We recommend a stainless steel cleaner with phosphoric acid. The solution only needs to contain 10 percent phosphoric acid. This stuff is strong enough to eat away at corrosion, so too much more phosphoric acid would be excessive.
Please always wear gloves when working with phosphoric acid, as the acid can irritate and even burn the eyes and skin. Flush your eyes with water for 15 minutes if exposure occurs. Wash your hands with water and soap.
You can use a clean kitchen sponge or a cotton swab to get into the nooks and crannies of your Apple Watch with phosphoric acid.
To rinse away the phosphoric acid residue, don’t use water. Instead, you need ammonia.
Ammonia can neutralize phosphoric acid so it doesn’t settle onto the surfaces of your Apple Watch and somehow worsen the damage.
Be sure to remove all liquid residue and then use a soft microfiber cloth to dry your Apple Watch. This will prevent a streaky finish from appearing on the metal.
Use Apple Watch Repair
If the corrosion is more serious than that, then the above method will not work. Rather, it’s time to turn to the pros.
Apple Watch Repair is a service offered for Apple Watches. You’d send your watch to an Apple Repair Center where trained technicians would assess and repair your watch so it’s about as good as new if not better.
You have the option to directly ship your saltwater-damaged Apple Watch to your closest Apple Repair Center. Apple Watch Repair will send you packaging so your watch is safe in transport, and they’ll provide instructions as well.
You would likely have to incur the shipping fees to get your watch to the Apple Repair Center.
Another option is to contact your Apple Store technician or an Apple Authorized Service Provider. Both these parties can ship your Apple Watch to the closest Apple Repair Center.
You probably wouldn’t have to pay for shipping, but you wouldn’t know when your watch is sent out.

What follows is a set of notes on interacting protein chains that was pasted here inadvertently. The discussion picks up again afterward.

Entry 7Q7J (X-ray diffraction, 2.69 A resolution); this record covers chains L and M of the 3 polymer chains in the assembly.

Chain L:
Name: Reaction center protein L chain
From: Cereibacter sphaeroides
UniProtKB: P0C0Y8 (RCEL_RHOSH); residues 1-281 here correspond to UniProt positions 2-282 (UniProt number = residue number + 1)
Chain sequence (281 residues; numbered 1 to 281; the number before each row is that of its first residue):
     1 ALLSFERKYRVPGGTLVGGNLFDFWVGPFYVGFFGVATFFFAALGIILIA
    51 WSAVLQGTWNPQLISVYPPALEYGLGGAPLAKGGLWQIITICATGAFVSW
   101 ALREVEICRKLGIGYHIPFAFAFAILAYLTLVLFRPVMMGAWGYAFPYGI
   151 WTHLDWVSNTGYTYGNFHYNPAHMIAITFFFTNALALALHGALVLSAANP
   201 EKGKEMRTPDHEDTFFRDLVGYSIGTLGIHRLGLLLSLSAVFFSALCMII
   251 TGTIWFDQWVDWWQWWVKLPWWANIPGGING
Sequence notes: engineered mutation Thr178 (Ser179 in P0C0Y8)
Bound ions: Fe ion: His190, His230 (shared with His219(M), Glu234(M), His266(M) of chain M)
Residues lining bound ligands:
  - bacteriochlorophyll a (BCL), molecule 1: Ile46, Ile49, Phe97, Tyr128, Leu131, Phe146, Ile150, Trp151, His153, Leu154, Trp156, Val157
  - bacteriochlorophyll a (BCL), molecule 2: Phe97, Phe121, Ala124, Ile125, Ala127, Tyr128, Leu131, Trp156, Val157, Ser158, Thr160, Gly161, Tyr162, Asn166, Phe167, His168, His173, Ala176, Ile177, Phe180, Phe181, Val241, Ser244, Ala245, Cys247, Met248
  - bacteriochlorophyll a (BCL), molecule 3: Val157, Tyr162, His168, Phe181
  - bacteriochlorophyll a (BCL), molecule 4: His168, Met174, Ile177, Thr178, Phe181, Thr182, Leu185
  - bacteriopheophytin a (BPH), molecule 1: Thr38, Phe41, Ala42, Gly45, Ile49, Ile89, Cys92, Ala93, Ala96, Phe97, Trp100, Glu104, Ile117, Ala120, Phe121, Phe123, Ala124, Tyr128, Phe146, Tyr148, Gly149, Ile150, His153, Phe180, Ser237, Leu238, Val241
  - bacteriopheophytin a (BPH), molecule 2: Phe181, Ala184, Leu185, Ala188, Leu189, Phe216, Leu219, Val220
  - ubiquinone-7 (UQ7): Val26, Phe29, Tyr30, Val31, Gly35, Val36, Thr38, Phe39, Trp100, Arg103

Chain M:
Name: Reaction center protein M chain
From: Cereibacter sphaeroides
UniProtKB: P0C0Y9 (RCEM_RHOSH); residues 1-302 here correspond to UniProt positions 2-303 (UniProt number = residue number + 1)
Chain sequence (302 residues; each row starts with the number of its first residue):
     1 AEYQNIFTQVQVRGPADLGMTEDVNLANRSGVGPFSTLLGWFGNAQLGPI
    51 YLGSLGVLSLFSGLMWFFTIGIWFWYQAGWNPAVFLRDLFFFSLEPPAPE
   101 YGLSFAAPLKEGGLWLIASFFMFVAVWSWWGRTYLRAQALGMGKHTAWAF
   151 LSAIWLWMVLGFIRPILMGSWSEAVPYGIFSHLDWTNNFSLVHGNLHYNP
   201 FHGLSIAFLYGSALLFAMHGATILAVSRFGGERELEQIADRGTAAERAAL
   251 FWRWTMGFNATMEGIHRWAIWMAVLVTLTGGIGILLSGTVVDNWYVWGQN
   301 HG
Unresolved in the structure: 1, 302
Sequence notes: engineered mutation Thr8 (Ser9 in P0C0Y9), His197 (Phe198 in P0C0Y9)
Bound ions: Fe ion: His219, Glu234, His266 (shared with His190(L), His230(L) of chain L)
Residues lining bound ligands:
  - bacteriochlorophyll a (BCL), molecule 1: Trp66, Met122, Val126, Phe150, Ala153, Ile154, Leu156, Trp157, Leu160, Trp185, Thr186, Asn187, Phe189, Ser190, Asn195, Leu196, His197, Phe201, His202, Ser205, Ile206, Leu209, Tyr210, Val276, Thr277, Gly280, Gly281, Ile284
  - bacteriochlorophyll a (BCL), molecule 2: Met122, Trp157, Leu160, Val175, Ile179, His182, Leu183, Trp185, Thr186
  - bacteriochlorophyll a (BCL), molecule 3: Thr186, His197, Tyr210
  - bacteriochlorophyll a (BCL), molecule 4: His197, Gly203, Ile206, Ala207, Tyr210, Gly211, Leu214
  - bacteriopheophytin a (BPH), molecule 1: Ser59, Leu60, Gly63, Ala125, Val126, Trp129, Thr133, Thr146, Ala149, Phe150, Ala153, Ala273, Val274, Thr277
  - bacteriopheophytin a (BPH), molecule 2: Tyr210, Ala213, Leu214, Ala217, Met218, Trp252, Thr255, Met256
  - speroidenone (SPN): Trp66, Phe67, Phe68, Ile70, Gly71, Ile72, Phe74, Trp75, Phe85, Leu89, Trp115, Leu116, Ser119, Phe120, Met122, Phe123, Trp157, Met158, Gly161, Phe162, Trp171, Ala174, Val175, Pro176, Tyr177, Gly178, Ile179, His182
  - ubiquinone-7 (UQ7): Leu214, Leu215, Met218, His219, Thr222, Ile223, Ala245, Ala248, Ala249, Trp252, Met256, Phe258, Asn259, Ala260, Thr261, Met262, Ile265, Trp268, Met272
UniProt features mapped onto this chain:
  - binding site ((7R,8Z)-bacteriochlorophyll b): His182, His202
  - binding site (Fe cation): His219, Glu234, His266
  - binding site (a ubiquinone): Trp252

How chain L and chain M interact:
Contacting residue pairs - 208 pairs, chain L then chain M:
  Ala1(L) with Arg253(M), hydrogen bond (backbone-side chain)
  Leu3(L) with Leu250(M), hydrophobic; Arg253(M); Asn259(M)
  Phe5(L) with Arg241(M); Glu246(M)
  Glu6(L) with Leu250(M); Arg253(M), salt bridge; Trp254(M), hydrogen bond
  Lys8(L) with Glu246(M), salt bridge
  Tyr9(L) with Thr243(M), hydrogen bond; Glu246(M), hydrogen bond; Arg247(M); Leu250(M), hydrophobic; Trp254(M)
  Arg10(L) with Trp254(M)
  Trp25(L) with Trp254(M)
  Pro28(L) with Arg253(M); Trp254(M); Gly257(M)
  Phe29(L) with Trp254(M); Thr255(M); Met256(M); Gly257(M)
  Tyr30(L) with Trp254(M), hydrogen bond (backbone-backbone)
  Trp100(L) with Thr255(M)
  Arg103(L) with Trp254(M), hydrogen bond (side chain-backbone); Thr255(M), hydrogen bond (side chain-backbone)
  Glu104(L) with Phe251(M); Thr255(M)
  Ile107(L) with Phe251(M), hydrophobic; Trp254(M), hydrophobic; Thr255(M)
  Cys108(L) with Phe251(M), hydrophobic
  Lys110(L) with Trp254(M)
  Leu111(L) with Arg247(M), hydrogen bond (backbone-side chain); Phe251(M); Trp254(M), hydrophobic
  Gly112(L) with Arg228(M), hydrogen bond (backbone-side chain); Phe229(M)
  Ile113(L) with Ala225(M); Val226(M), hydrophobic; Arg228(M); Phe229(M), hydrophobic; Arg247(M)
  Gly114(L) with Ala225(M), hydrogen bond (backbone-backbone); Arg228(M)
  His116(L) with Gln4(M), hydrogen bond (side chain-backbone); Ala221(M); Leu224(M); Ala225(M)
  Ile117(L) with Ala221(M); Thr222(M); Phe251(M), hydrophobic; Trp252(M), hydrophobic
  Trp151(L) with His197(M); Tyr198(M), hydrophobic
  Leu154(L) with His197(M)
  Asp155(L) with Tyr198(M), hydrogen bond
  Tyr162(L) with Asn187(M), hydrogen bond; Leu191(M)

Once your Apple Watch arrives at the Apple Repair Center, it can take up to five days for the watch to be repaired or serviced. You can watch the status update in real-time so you know when your watch will be sent back to you.
If you have AppleCare+ or an Apple Limited Warranty, then you won’t have to pay to get your Apple Watch repaired.
What if your warranty has long since ended? According to Apple’s website, here’s what you’d pay to get your Apple Watch serviced or repaired:
- Apple Watch Series 1 & 2 (Second generation) – $199 to $800
- Apple Watch Series 3 – $159 to $800
- Apple Watch Series 4 – $299 to $399
- Apple Watch Series 5 – $299 to $800
- Apple Watch Series 6 – $299 to $499
- Apple Watch SE – $219 to $249
- Apple Watch Series 7 – $299 to $499
Look into Third-Party Repairs
If those prices are too costly for you, then you can always browse the third-party Apple repair shops in your neighborhood. Confirm that the company specializes in repairing Apple Watches and not only iPhones or iPads. Apple Watches are indeed different devices.
Replace Your Apple Watch
Apple Watches that are actively part of the AppleCare+ plan can take advantage of the Express Replacement Service. With the Express Replacement Service, Apple will send you a new Apple Watch before your current one even goes in for repairs.
For those who are ineligible for even that option because they’re not part of the AppleCare+ plan, then the only option is to spring for a new Apple Watch and avoid saltwater use in the future.
Apple Watches are water-resistant (that’s right, they’re not waterproof) smart devices that are rated for shallow water use in freshwater and saltwater alike. However, saltwater exposure can accelerate corrosion of the metal components, of which an Apple Watch has plenty.
Unless your watch is still covered under warranty or you’re part of the AppleCare+ plan, you might want to think twice before swimming in the ocean with your Apple Watch on. Repairs can be expensive!